Monitor your database without logging

[ MUSIC ] BRAVO: In this demonstration, we’re going to show the integration between
QRadar and Guardium. We all know that Guardium is the
best tool to protect databases. It can warn you when somebody is
trying to get access to a database that they’re not supposed to, and
it can even block that access. But it does that without turning any logs on. So, and that’s the beauty of it
because it saves a lot of performance, and many other reasons to do that. But so we love Guardium, but how do we
make Guardium to tell QRadar about things that it’s blocking or it’s
warning or it’s finding about? So, that’s what this demo’s all about. Before I proceed, I want to thank our friend Dr.
David Druker and Steve Cain who have created, put and maintained this system that
we’re using for the demo today. So, we’re going into this fictitious
system called Altoro Mutual, and we log in as the administrator of it. And in this particular corporate
account, we have $52 million. Okay. Good. So, now let’s say that we perpetrate some
sort of advanced persistent threat attack and we gain access to the system and we can
launch a console and we can move the account, the money from one account
to another to cash it in. So, it’s actually if you…if we actually
run this shell command here, we can see that, we see the same balance of
$52 million back in there. But I can actually run a SQL command that
will enable me to actually steal the money. So, that command actually moves the account
from…the money from one account to another and left only $1.61 into that account. And in fact, if I go here and refresh this
screen, we see that there’s only $1.61 left. So, the attack has been perpetrated. But actually the beauty of this is that
those events that Guardium actually found — and we show the policy, we’ll show
the policy name in a second or so — has actually been sent to QRadar. So, if we go to the QRadar console on the logs,
and we are filtering to get only these events on the Guardium event, we get two
events in here, and actually we can see that there has been, the DB2 admin is
the user who perpetrated this attack. And here we can actually even
see that this is a LEEF format, which is one that QRadar understands
very well, and it’s supported by those pipes, characters that we see in there. And we actually see the actual command, the SQL command that was
actually executed for that attack. But how do we made all this work? So, let’s start by going
into the InfoSphere there, the Guardium, InfoSphere Guardium console. So, here we’re going to go to tools, and the
option is policy builder I believe it is. Just click in here because here
is where you define the policies. By no means know much about Guardium,
but I at least have been shown this. So, here in the integrated demo is the
policy that was set up for all these. So, let’s click here and modify. And we see that policy, we click here to edit. And these are the actual policies
that we’re putting in here. Actually I believe that if we click here
on the pencil, we can see it better. So, basically we are saying anyone that
is not DB2, the DB2 user is not Altoro, which in this case matches
because we were using DB2 admin. On this particular database, it’s
actually what the policy are, you can here define whether you want to log it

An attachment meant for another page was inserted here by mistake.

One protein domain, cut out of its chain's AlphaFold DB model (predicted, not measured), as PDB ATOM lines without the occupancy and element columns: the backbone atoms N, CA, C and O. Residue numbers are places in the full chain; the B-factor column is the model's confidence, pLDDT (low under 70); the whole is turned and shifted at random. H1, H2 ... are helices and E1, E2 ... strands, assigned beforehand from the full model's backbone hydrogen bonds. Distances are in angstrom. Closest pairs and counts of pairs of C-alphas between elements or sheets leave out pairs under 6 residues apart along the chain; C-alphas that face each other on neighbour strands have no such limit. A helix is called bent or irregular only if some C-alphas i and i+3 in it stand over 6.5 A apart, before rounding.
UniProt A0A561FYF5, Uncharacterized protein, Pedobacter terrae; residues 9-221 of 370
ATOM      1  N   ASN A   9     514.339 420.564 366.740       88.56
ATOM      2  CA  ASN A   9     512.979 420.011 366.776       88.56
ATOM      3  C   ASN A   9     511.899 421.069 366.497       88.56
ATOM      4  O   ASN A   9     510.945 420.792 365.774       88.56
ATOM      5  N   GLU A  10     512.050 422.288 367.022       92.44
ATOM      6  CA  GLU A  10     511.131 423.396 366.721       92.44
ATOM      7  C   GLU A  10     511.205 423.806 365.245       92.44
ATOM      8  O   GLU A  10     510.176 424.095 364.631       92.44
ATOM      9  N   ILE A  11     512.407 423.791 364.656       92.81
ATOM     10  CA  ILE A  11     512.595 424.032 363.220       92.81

locally, whether you want to actually block it, or whether you want to alert, which
is actually what we want to do. And here we show that the message that we’re
using is LEEF, which is what QRadar understands. So, this is what sets that policy that says
when anyone tries to access the database that is not the username Altoro, an event
is going to send in a LEEF format to QRadar. I can even open, I already have
open a CLI interface in here. And we click here help to
see what commands do we have, and one of the commands that
we have is actually show. So, if we do show question mark to get the help, one of the things that we can actually
show should be here, remote logs. And here it is. Remote log. So, if we do show, remote log, we
can actually see the configuration. And this is the important
one, the daemon, that alert. And that’s the configuration on the port 514. This is how all this gets defined. The final piece is actually to go into QRadar’s
admin console and go into the log sources and actually define the DSN, which
is out of the box for Guardium. So, we click here, and you specify
like you do with any DSN here, you can specify the credibility
you want to give to Guardium event. I probably will give it a bigger credibility,
probably, credibility of ten to Guardium events. And this completes the puzzle. Now, there’s another thing that I can show you
just for sake of…the sake of completeness, is how Guardium can actually not
only detect that somebody’s trying to steal stuff but actually how to block it. And one of those policies, one of the things that you can actually do
is actually block a user. So, first let me click on this
executable here to put the money back. In fact, if we can even go here and refresh the
screen and actually have the $52 million back. And now let me actually open
another command, DB6. This, unlike the other one that we use,
this one actually is going to be blocked if it tries to attempt to steal the money. So, if we view accounts, we see
that there are the 52 million. If we try to execute the same
command to steal the money, we actually see that this one lets…that
didn’t go through like the previous one. In fact, if we click execute
the view accounts again, we see that the $52 million are still there. So, Guardium actually block
that attempt from me. Going back to QRadar, we even set this up
to, here it is, to generate an offense, and we see that the offense
is actually for the user DBA6. So, this is the one that
actually was actually blocked from accessing, from transferring that money. [ MUSIC ]

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